See generally State ex rel. Pacific Intermountain Express Inc. v. Dist. Court of Second Judicial Dist., Wyo., 387 P.2d 550 (1963); 9 C. Wright A. Miller, Federal Practice and Procedure § 2386 (1971).
The next issue is whether summary judgment was appropriately awarded to Riverton City in this action. The Bowens assert that Riverton City was not only negligent in maintaining the stop sign but also responded negligently upon receiving notice that the sign was down.
Summary judgment is proper only if the pleadings, depositions, affidavits and admissions show that there is no genuine issue of material fact and that the moving party is entitled to judgment as a matter of law. In re Williams' Estates, 10 Utah 2d 83, 348 P.2d 683 (1960). If there is any doubt or uncertainty concerning questions of fact, the doubt should be resolved in favor of the opposing party. Thus, the court must evaluate all the evidence and all reasonable inferences fairly drawn from the evidence in a light most favorable to the party opposing summary judgment. Durham v. Margetts, Utah, 571 P.2d 1332 (1977); Thompson v. Ford Motor Co., 16 Utah 2d 30, 395 P.2d 62 (1964). Although summary judgment may on occasion be appropriate in negligence cases, it is appropriate only in the most clear-cut case. FMA Acceptance Co. v. Leatherby Insurance Co., Utah, 594 P.2d 1332 (1979). See Preston v. Lamb, 20 Utah 2d 260, 436 P.2d 1021 (1968). In Singleton v. Alexander, 19 Utah 2d 292, 294, 431 P.2d 126, 128 (1967), this Court stated:
Summary judgments are more frequently given in contract cases. . . . However, when it comes to determining negligence, contributory negligence, and causation, courts are not in such a good position to make a total determination for here enters a prerogative of the jury to make a determination of its own, and that is: Did the conduct of a party measure up to that of the reasonably prudent man, and, if not, was it a proximate cause of the harm done?
In evaluating the facts of this case in a light most favorable to the Bowens, we hold that summary judgment in favor of Riverton City was improperly awarded. The city has a nondelegable duty to exercise due care in maintaining streets within its corporate boundaries in a reasonably safe condition for travel, Murray v. Ogden City, Utah, 548 P.2d 896 (1976); Sweet v. Salt Lake City, 43 Utah 306, 134 P. 1167 (1913); Bills v. Salt Lake City, 37 Utah 507, 109 P. 745 (1910), and the city may be held liable for injuries proximately resulting from its failure to do so. Nyman v. Cedar City, 12 Utah 2d 45, 361 P.2d 1114 (1961). See also U.C.A., 1953, §§ 41-6-22 and 63-30-8. In fulfilling this duty, it is necessary for cities to maintain traffic signals in a reasonably safe, visible, and working condition. Smith v. City of Preston, 97 Idaho 295, 543 P.2d 848 (1975). Whether the city fulfilled its duty to maintain the city streets in a safe condition in the instant case is a question of fact to be determined by the jury. See Shugren v. Salt Lake City, 48 Utah 320, 159 P. 530 (1916).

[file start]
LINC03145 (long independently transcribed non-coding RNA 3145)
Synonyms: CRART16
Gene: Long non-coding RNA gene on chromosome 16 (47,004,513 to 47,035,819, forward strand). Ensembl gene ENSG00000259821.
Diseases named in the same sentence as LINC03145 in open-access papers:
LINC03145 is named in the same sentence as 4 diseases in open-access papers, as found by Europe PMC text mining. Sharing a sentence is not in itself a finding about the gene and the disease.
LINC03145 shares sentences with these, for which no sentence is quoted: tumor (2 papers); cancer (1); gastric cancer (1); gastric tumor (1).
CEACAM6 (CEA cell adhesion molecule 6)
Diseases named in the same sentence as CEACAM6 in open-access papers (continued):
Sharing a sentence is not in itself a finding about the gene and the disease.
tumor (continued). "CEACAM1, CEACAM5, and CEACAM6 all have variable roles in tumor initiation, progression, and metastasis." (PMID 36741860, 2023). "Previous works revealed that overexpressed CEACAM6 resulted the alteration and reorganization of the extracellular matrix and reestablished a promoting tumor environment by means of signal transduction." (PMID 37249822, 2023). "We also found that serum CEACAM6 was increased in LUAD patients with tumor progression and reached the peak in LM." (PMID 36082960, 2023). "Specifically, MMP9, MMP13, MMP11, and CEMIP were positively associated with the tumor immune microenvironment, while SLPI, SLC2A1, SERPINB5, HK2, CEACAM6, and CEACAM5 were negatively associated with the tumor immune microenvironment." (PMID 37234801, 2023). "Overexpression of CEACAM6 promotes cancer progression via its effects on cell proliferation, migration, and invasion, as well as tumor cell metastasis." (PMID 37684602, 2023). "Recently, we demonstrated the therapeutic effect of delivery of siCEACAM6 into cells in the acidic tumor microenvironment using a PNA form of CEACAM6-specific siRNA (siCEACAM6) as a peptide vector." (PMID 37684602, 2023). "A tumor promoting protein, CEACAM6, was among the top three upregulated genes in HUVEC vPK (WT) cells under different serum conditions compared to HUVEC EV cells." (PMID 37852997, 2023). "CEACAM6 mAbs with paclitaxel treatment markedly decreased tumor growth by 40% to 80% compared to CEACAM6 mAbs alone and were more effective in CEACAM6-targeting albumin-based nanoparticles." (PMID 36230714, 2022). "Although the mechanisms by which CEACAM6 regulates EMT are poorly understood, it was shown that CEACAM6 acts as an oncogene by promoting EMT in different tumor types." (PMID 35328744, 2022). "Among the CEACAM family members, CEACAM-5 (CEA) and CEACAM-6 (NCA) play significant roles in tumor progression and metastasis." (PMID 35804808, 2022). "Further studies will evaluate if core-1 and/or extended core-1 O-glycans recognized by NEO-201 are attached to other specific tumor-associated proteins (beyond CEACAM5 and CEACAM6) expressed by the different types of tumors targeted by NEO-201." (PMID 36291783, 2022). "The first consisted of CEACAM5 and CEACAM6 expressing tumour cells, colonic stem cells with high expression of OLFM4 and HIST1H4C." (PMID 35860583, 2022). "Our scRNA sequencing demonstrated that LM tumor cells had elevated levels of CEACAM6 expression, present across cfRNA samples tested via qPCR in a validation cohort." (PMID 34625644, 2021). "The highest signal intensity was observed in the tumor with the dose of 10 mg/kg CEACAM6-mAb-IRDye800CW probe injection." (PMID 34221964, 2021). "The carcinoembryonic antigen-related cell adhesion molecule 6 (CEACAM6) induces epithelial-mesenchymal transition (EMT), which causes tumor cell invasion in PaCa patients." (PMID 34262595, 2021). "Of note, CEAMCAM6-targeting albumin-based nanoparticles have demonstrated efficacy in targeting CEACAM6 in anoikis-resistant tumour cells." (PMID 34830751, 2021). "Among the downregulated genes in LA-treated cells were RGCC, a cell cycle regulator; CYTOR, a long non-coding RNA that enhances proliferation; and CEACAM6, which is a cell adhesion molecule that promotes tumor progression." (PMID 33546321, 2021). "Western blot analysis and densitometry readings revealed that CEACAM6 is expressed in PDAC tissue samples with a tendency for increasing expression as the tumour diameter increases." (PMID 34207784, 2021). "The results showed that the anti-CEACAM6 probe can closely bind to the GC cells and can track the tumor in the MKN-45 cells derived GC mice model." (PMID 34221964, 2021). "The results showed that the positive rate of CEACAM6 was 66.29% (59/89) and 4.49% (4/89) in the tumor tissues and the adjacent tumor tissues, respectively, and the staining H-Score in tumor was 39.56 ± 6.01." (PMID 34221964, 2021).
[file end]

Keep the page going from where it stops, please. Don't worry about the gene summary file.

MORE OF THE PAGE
In Riverton City's answers to the Bowens' interrogatories, it stated that visual inspections were made by city personnel of all traffic signs within Riverton City on an annual basis to insure that the signs were in place. It is arguable that Riverton City was negligent in not conducting immediate inspections of signs where road maintenance work was done. Reasonable persons might differ as to whether the annual inspections conducted by Riverton City were sufficient under the circumstances. Enoch Smith workers present at the intersection the day before the accident stated that the sign was loose and blowing in the wind.
Riverton City argues that the eighteen minutes between its receipt of notice and the accident was insufficient time to take corrective action. Of course, a jury might so find. But clearly, a municipality has a duty to respond in a reasonable fashion once it is on notice of a defective sign or signal. Gaspard v. Stutes, La. App., 380 So.2d 201 (1980); Bergen v. Koppenal, 97 N.J. Super. 265, 235 A.2d 30 (1967), app'd 52 N.J. 478, 246 A.2d 442 (1968). In Lochbaum v. Bowman, La. App., 353 So.2d 379, 381 (1978), the court stated:
[T]here was no attempt [by the highway department] to notify law enforcement personnel to direct traffic until repairs could be accomplished. The Department's radio operator simply notified the service man on call, who got dressed, went to the office to pick up tools, and finally arrived on the scene after the accident had occurred.
We conclude that the Department was negligent both in failing to properly maintain the traffic signal at the intersection and in failing to take steps when notified of the malfunction to alert the proper authorities so that traffic at the intersection could be directed manually until repairs could be accomplished.
After notice was received in the instant case, Riverton City responded by sending an individual to repair the sign rather than calling the police to regulate traffic until the sign could be raised. Whether it should, and if so could, have responded more effectively and quickly is a matter for trial.
Reversed and remanded for trial. No costs.
HALL, C.J., and OAKS, HOWE and DURHAM, JJ., concur.